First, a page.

A major part of the ATF inspection is what is called a Book to Physical or “Bi-Directional Serial Number Inventory.” During this audit step, the ATF performs a reconciliation of serialized firearms found at your facility to the Book of Acquisition and Disposition (A&D Record or Bound Book). Likewise, the test is performed in the reverse direction – Serial Numbers found in the Bound Book are matched back to the firearm itself. In Addition to serial number verification, ATF will also review these additional regulated fields in your Bond Book to ensure they match the physical markings on the firearms themselves:  Manufacturer, Importer (if any), Model and Caliber/Gauge.  These steps are performed to ensure that the records properly match the serialized firearms under the control of the company which reflects directly on your company’s ability to promptly and accurate respond to ATF firearm trace requests.

The next major part of the inspection is a record review.  These records must not only be maintained in a manner prescribed in the federal regulations, the must also be completed in a compliant manner.  ATF will review your records for accuracy, completeness and will also compare these records against each other and your Bound Book to ensure the regulated information provided matches exactly.  Below are few examples of records ATF will review while conducting an inspection:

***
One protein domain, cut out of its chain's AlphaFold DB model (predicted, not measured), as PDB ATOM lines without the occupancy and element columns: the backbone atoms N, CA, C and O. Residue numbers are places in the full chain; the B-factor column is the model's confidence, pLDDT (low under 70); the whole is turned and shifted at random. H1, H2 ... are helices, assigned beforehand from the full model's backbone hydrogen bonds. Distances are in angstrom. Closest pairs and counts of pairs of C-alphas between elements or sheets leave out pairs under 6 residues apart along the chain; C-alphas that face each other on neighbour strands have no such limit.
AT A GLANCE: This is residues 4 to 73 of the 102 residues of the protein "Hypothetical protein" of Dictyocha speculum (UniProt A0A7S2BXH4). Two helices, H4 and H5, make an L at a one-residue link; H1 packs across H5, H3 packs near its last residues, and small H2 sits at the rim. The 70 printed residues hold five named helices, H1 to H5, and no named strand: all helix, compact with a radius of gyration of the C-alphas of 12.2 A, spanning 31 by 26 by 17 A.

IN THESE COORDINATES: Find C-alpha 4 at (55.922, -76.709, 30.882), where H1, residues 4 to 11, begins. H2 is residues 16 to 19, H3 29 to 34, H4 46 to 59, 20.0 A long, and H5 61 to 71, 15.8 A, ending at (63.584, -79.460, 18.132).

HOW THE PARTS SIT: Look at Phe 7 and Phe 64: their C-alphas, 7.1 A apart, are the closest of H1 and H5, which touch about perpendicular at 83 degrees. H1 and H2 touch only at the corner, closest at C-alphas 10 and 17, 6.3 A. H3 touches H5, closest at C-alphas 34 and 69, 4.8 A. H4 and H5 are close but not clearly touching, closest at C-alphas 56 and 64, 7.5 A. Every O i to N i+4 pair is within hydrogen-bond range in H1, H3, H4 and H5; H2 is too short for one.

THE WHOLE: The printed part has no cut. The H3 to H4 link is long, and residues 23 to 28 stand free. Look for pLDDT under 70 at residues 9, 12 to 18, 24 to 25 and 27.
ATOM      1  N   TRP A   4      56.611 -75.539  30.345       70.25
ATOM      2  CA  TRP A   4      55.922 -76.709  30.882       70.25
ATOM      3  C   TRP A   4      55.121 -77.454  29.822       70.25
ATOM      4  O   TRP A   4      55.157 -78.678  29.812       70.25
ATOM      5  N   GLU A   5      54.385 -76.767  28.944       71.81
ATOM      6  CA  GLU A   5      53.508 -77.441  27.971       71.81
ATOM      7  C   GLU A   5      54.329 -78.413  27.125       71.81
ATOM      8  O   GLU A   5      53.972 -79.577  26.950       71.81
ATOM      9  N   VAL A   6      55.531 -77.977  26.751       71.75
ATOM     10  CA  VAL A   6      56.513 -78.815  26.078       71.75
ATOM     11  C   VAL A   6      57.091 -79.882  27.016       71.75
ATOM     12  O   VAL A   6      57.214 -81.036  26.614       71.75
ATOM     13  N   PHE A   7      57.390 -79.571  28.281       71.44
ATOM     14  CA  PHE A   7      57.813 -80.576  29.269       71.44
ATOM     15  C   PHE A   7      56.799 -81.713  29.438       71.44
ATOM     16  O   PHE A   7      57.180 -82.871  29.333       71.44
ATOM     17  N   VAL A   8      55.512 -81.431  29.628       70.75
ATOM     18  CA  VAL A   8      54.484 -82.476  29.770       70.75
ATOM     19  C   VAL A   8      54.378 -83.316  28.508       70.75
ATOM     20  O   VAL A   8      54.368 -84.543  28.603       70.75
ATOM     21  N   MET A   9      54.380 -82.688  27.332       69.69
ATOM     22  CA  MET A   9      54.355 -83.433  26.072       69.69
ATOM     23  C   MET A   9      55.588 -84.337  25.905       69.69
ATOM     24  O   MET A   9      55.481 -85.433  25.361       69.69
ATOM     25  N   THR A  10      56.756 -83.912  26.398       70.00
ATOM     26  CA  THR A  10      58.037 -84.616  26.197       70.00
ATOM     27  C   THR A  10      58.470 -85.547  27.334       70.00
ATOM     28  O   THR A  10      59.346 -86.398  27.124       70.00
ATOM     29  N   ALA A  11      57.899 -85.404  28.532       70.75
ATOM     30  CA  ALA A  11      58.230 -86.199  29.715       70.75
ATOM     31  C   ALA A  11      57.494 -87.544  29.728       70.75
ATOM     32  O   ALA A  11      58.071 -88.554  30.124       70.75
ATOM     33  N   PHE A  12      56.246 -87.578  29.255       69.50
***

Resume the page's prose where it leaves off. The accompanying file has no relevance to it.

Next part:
• ATF Form 4473
  • ATF Form 3310.4
  • ATF Form 3310.12 (in states that share a border with Mexico)
  • ATF Form 3310.11
  • NFA Forms 1,2,3,4,5 and 9
  • ATF Form 6 and 6A (Importers)

3. What are the Top ATF Compliance Inspection Violations?

Compliance failures, which constitute violations of law and regulation, are commonly disclosed at the conclusion of the on-site inspection process in what is commonly referred to as the “closing conference”.  This closing is held between ATF and the Responsible Persons listed on your FFL.

Below is a list of the most common errors found by ATF when conducting on-site compliance inspections.

 Most frequently cited violations (FY2017): 

  • Transferee did not properly complete Section A, F 4473 – 27 CFR 124(c)(1)
  • Failure to timely record entries in bound record (Acquisition and Disposition Book) – 27 CFR 478.125e 
  • Failure to complete forms as indicated in instructions (this violation is often cited when the licensee failed to properly complete a form, but there is not a separate regulatory citation addressing the omitted or mis-documented item) – 27 CFR 478.21 (a)-(b)
  • Licensee did not record on F 4473 the date on which NICS was contacted – 27 CFR478.124 (c)(3)(iv) 
  • Licensee did not sign and date F 4473 – 27 CFR 478.124 (c)(5)